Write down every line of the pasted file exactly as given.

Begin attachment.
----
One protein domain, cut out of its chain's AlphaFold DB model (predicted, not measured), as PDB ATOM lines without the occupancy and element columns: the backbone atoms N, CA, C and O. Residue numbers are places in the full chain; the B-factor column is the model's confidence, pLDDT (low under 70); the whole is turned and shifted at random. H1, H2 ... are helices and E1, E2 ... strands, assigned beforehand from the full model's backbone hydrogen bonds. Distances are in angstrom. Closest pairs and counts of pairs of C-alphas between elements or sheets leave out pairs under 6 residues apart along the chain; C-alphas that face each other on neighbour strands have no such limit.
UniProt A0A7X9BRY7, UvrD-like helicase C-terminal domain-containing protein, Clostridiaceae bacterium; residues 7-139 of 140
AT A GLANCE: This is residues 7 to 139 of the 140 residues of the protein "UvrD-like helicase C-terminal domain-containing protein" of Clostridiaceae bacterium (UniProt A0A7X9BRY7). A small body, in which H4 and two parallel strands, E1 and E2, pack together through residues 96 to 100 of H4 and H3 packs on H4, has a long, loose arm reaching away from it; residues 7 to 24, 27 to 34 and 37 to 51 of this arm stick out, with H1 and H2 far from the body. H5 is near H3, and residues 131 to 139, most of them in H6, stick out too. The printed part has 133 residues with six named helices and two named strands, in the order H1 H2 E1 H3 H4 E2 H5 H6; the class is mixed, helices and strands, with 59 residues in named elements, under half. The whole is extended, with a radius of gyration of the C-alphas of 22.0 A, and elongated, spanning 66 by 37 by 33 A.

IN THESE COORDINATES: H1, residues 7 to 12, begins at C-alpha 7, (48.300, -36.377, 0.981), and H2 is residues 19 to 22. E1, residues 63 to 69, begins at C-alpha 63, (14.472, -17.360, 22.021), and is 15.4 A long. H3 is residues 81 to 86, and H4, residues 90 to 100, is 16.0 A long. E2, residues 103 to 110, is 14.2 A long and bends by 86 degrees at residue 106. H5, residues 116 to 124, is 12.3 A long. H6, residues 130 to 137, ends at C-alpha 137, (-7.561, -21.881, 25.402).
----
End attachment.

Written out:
One protein domain, cut out of its chain's AlphaFold DB model (predicted, not measured), as PDB ATOM lines without the occupancy and element columns: the backbone atoms N, CA, C and O. Residue numbers are places in the full chain; the B-factor column is the model's confidence, pLDDT (low under 70); the whole is turned and shifted at random. H1, H2 ... are helices and E1, E2 ... strands, assigned beforehand from the full model's backbone hydrogen bonds. Distances are in angstrom. Closest pairs and counts of pairs of C-alphas between elements or sheets leave out pairs under 6 residues apart along the chain; C-alphas that face each other on neighbour strands have no such limit.
UniProt A0A7X9BRY7, UvrD-like helicase C-terminal domain-containing protein, Clostridiaceae bacterium; residues 7-139 of 140
AT A GLANCE: This is residues 7 to 139 of the 140 residues of the protein "UvrD-like helicase C-terminal domain-containing protein" of Clostridiaceae bacterium (UniProt A0A7X9BRY7). A small body, in which H4 and two parallel strands, E1 and E2, pack together through residues 96 to 100 of H4 and H3 packs on H4, has a long, loose arm reaching away from it; residues 7 to 24, 27 to 34 and 37 to 51 of this arm stick out, with H1 and H2 far from the body. H5 is near H3, and residues 131 to 139, most of them in H6, stick out too. The printed part has 133 residues with six named helices and two named strands, in the order H1 H2 E1 H3 H4 E2 H5 H6; the class is mixed, helices and strands, with 59 residues in named elements, under half. The whole is extended, with a radius of gyration of the C-alphas of 22.0 A, and elongated, spanning 66 by 37 by 33 A.

IN THESE COORDINATES: H1, residues 7 to 12, begins at C-alpha 7, (48.300, -36.377, 0.981), and H2 is residues 19 to 22. E1, residues 63 to 69, begins at C-alpha 63, (14.472, -17.360, 22.021), and is 15.4 A long. H3 is residues 81 to 86, and H4, residues 90 to 100, is 16.0 A long. E2, residues 103 to 110, is 14.2 A long and bends by 86 degrees at residue 106. H5, residues 116 to 124, is 12.3 A long. H6, residues 130 to 137, ends at C-alpha 137, (-7.561, -21.881, 25.402).